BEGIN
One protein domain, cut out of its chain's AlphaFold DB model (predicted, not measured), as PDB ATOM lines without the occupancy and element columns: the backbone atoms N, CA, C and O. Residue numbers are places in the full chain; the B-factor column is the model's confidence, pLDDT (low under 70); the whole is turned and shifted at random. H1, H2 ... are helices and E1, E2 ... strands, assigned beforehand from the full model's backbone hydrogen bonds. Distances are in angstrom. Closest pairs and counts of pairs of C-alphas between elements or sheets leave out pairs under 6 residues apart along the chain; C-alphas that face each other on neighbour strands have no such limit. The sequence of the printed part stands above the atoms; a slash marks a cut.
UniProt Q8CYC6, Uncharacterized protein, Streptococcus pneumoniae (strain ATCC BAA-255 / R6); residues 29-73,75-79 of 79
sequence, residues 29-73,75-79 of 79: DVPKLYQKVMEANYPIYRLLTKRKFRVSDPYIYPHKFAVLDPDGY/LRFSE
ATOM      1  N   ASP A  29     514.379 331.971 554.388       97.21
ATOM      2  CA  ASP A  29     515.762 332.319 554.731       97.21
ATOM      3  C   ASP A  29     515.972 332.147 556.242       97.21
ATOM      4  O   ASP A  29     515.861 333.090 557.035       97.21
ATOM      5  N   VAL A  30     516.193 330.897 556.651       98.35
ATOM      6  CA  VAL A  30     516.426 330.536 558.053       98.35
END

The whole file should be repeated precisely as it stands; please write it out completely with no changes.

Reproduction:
One protein domain, cut out of its chain's AlphaFold DB model (predicted, not measured), as PDB ATOM lines without the occupancy and element columns: the backbone atoms N, CA, C and O. Residue numbers are places in the full chain; the B-factor column is the model's confidence, pLDDT (low under 70); the whole is turned and shifted at random. H1, H2 ... are helices and E1, E2 ... strands, assigned beforehand from the full model's backbone hydrogen bonds. Distances are in angstrom. Closest pairs and counts of pairs of C-alphas between elements or sheets leave out pairs under 6 residues apart along the chain; C-alphas that face each other on neighbour strands have no such limit. The sequence of the printed part stands above the atoms; a slash marks a cut.
UniProt Q8CYC6, Uncharacterized protein, Streptococcus pneumoniae (strain ATCC BAA-255 / R6); residues 29-73,75-79 of 79
sequence, residues 29-73,75-79 of 79: DVPKLYQKVMEANYPIYRLLTKRKFRVSDPYIYPHKFAVLDPDGY/LRFSE
ATOM      1  N   ASP A  29     514.379 331.971 554.388       97.21
ATOM      2  CA  ASP A  29     515.762 332.319 554.731       97.21
ATOM      3  C   ASP A  29     515.972 332.147 556.242       97.21
ATOM      4  O   ASP A  29     515.861 333.090 557.035       97.21
ATOM      5  N   VAL A  30     516.193 330.897 556.651       98.35
ATOM      6  CA  VAL A  30     516.426 330.536 558.053       98.35